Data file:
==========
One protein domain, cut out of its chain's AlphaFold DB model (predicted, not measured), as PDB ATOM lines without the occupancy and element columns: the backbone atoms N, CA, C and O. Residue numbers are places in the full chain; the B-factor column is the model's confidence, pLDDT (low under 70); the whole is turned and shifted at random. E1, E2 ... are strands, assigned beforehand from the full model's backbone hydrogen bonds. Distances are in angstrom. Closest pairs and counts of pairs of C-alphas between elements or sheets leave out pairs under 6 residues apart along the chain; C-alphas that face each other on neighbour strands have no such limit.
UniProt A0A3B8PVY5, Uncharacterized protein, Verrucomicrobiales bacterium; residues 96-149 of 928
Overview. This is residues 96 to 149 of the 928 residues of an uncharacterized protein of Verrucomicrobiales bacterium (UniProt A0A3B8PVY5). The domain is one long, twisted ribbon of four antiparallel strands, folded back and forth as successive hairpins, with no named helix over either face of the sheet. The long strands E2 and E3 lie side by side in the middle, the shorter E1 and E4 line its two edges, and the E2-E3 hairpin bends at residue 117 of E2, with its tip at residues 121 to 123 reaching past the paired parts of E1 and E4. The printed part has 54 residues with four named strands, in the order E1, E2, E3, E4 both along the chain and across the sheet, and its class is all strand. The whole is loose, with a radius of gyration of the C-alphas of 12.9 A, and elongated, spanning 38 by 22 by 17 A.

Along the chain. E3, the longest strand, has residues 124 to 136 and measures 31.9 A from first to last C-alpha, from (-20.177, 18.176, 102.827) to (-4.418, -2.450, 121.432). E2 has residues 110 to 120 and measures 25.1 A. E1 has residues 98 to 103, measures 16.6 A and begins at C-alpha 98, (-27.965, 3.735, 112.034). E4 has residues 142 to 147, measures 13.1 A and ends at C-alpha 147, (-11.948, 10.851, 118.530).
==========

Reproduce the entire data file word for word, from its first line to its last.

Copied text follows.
One protein domain, cut out of its chain's AlphaFold DB model (predicted, not measured), as PDB ATOM lines without the occupancy and element columns: the backbone atoms N, CA, C and O. Residue numbers are places in the full chain; the B-factor column is the model's confidence, pLDDT (low under 70); the whole is turned and shifted at random. E1, E2 ... are strands, assigned beforehand from the full model's backbone hydrogen bonds. Distances are in angstrom. Closest pairs and counts of pairs of C-alphas between elements or sheets leave out pairs under 6 residues apart along the chain; C-alphas that face each other on neighbour strands have no such limit.
UniProt A0A3B8PVY5, Uncharacterized protein, Verrucomicrobiales bacterium; residues 96-149 of 928
Overview. This is residues 96 to 149 of the 928 residues of an uncharacterized protein of Verrucomicrobiales bacterium (UniProt A0A3B8PVY5). The domain is one long, twisted ribbon of four antiparallel strands, folded back and forth as successive hairpins, with no named helix over either face of the sheet. The long strands E2 and E3 lie side by side in the middle, the shorter E1 and E4 line its two edges, and the E2-E3 hairpin bends at residue 117 of E2, with its tip at residues 121 to 123 reaching past the paired parts of E1 and E4. The printed part has 54 residues with four named strands, in the order E1, E2, E3, E4 both along the chain and across the sheet, and its class is all strand. The whole is loose, with a radius of gyration of the C-alphas of 12.9 A, and elongated, spanning 38 by 22 by 17 A.

Along the chain. E3, the longest strand, has residues 124 to 136 and measures 31.9 A from first to last C-alpha, from (-20.177, 18.176, 102.827) to (-4.418, -2.450, 121.432). E2 has residues 110 to 120 and measures 25.1 A. E1 has residues 98 to 103, measures 16.6 A and begins at C-alpha 98, (-27.965, 3.735, 112.034). E4 has residues 142 to 147, measures 13.1 A and ends at C-alpha 147, (-11.948, 10.851, 118.530).